IMF Executive Board Discusses Ex Post Assessment of Longer-Term Program Engagement in the Kyrgyz RepublicPublic Information Notice (PIN) No. 11/64
May 27, 2011
Public Information Notices (PINs) form part of the IMF's efforts to promote transparency of the IMF's views and analysis of economic developments and policies. With the consent of the country (or countries) concerned, PINs are issued after Executive Board discussions of Article IV consultations with member countries, of its surveillance of developments at the regional level, of post-program monitoring, and of ex post assessments of member countries with longer-term program engagements. PINs are also issued after Executive Board discussions of general policy matters, unless otherwise decided by the Executive Board in a particular case.
On May 23, 2011, the Executive Board of the International Monetary Fund (IMF) discussed the Ex Post Assessment of Longer-Term Program Engagement (EPA) with the Republic of Kyrgyzstan.
The Kyrgyz Republic has been engaged with the IMF since 1993 through a series of Fund-supported programs. An EPA of the early Fund program engagement was completed in November 2004. The new EPA reviews the Kyrgyz Republic’s economic performance under Fund-supported programs from early 2005 to mid-2010.
The report concludes that macroeconomic performance under Fund-supported programs in the period under review has been generally satisfactory. Prudent fiscal policy in the good years provided crucial space for countercyclical policies in 2009 and 2010. Revenue targets were met, often with wide margins; and external debt was reduced significantly, despite the missed opportunity of forgone debt relief. Monetary policy was also generally appropriate, with exchange rate flexibility helping to absorb the impact of the external shock during the global crisis. However, progress in promoting structural reforms and in improving the transparency of government operations was disappointing. Lingering weaknesses in the energy and financial sectors came to the fore in the 2010 domestic political crisis and had large macroeconomic implications.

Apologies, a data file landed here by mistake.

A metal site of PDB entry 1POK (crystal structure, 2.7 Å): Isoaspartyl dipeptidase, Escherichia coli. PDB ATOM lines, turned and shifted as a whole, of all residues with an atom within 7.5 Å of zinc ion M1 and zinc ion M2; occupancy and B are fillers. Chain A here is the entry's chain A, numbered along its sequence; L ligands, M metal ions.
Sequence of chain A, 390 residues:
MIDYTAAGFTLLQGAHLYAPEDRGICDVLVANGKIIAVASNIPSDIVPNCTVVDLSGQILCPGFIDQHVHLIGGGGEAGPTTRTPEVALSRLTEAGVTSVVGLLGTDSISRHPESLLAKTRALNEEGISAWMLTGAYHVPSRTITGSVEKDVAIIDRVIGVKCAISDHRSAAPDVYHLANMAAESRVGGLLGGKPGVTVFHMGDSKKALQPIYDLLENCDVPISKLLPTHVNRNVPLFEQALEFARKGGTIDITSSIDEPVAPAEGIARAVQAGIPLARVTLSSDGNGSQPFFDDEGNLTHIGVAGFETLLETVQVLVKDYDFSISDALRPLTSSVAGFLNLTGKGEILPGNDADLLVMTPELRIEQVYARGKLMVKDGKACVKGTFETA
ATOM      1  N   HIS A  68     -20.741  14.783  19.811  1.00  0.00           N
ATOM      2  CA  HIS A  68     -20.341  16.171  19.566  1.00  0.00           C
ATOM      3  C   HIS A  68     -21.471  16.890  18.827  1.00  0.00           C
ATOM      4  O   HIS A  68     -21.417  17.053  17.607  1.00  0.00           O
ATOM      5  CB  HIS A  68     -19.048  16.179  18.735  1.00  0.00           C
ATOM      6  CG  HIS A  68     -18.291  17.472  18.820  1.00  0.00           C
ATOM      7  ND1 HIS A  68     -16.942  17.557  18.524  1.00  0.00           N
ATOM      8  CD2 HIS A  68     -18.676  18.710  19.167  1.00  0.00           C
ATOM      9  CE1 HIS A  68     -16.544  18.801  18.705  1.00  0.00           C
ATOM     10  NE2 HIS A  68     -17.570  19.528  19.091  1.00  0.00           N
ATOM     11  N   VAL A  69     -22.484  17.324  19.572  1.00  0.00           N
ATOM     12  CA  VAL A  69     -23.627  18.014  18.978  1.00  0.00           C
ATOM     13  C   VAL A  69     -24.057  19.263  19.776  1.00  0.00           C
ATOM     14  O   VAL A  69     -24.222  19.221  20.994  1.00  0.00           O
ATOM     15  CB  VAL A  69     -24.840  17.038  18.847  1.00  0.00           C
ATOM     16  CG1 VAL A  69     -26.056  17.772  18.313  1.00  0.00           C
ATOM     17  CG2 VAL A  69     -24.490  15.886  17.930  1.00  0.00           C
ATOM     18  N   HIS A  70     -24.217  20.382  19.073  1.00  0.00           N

The report further concludes that a new three-year program with the Fund could be very helpful during the reconstruction period. Given the Kyrgyz Republic’s protracted balance of payments need, an Extended Credit Facility that helps finance this need, catalyzes support from other donors and addresses structural issues could play a key role in supporting macroeconomic management over the next few years.
Executive Board Assessment
Executive Directors agreed with the conclusions of the EPA. They noted that macroeconomic performance under Fund-supported programs had been broadly satisfactory in 2005-10. Directors expressed concern, however, about the limited progress in promoting structural reforms and improving the transparency of government operations, which could affect macroeconomic stability.
Directors noted that prudent fiscal policy in 2007-08 had provided critical space for countercyclical policies when the global crisis hit. They agreed that monetary policy had been generally appropriate, although the central bank could have tightened policy earlier in 2007 to address rising inflationary pressures. Directors concurred that increased exchange rate flexibility had helped to absorb the impact of the external shock during the global crisis.
Directors noted that program performance had been uneven and the difficulties in implementation identified in the 2004 EPA had persisted. Owing to governance concerns, only one review was completed under the 2008-10 program supported by the Exogenous Shock Facility. Directors emphasized that the authorities’ commitment to improve public sector governance and advance structural reforms will form the basis for any future engagement with the Fund.
Directors considered that a new Fund-supported program could be helpful in the reconstruction period following the 2010 internal turmoil. They underscored that such a program should ensure fiscal consolidation over the medium term to avoid a renewed build-up of public debt, and restore macroeconomic policy buffers. Directors stressed the need to tailor program design and conditionality to address the risks associated with weak governance. In particular, they agreed that structural conditionality should be based on a homegrown development strategy and take into account implementation capacity.